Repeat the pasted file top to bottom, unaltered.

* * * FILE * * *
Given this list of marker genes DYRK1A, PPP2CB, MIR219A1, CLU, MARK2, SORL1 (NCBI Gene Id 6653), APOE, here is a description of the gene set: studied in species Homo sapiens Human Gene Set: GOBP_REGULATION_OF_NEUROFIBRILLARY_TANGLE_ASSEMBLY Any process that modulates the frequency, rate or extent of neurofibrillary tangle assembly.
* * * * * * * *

Given this list of marker genes DYRK1A, PPP2CB, MIR219A1, CLU, MARK2, SORL1 (NCBI Gene Id 6653), APOE, here is a description of the gene set: studied in species Homo sapiens Human Gene Set: GOBP_REGULATION_OF_NEUROFIBRILLARY_TANGLE_ASSEMBLY Any process that modulates the frequency, rate or extent of neurofibrillary tangle assembly.